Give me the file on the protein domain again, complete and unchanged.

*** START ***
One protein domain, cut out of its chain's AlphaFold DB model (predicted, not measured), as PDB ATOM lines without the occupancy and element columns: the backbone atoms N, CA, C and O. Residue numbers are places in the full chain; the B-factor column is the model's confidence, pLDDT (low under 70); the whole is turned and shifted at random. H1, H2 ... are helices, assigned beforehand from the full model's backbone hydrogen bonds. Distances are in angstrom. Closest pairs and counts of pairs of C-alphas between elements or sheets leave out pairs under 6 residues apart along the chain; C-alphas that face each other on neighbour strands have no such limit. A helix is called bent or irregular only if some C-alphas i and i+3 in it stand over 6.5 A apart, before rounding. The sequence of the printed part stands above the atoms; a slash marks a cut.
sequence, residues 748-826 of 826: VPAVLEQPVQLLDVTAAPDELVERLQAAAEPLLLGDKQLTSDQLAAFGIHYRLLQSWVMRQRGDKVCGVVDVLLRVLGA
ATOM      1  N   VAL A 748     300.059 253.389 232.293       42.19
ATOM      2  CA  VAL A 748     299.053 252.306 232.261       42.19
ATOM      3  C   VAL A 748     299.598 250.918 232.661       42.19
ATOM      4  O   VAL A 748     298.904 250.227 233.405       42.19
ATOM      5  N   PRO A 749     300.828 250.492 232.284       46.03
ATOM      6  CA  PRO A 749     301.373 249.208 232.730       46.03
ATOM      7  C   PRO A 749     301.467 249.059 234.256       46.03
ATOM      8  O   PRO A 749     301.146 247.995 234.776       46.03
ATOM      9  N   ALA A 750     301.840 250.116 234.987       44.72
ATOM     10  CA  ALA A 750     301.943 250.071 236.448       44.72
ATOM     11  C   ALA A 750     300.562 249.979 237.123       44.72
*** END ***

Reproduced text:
One protein domain, cut out of its chain's AlphaFold DB model (predicted, not measured), as PDB ATOM lines without the occupancy and element columns: the backbone atoms N, CA, C and O. Residue numbers are places in the full chain; the B-factor column is the model's confidence, pLDDT (low under 70); the whole is turned and shifted at random. H1, H2 ... are helices, assigned beforehand from the full model's backbone hydrogen bonds. Distances are in angstrom. Closest pairs and counts of pairs of C-alphas between elements or sheets leave out pairs under 6 residues apart along the chain; C-alphas that face each other on neighbour strands have no such limit. A helix is called bent or irregular only if some C-alphas i and i+3 in it stand over 6.5 A apart, before rounding. The sequence of the printed part stands above the atoms; a slash marks a cut.
sequence, residues 748-826 of 826: VPAVLEQPVQLLDVTAAPDELVERLQAAAEPLLLGDKQLTSDQLAAFGIHYRLLQSWVMRQRGDKVCGVVDVLLRVLGA
ATOM      1  N   VAL A 748     300.059 253.389 232.293       42.19
ATOM      2  CA  VAL A 748     299.053 252.306 232.261       42.19
ATOM      3  C   VAL A 748     299.598 250.918 232.661       42.19
ATOM      4  O   VAL A 748     298.904 250.227 233.405       42.19
ATOM      5  N   PRO A 749     300.828 250.492 232.284       46.03
ATOM      6  CA  PRO A 749     301.373 249.208 232.730       46.03
ATOM      7  C   PRO A 749     301.467 249.059 234.256       46.03
ATOM      8  O   PRO A 749     301.146 247.995 234.776       46.03
ATOM      9  N   ALA A 750     301.840 250.116 234.987       44.72
ATOM     10  CA  ALA A 750     301.943 250.071 236.448       44.72
ATOM     11  C   ALA A 750     300.562 249.979 237.123       44.72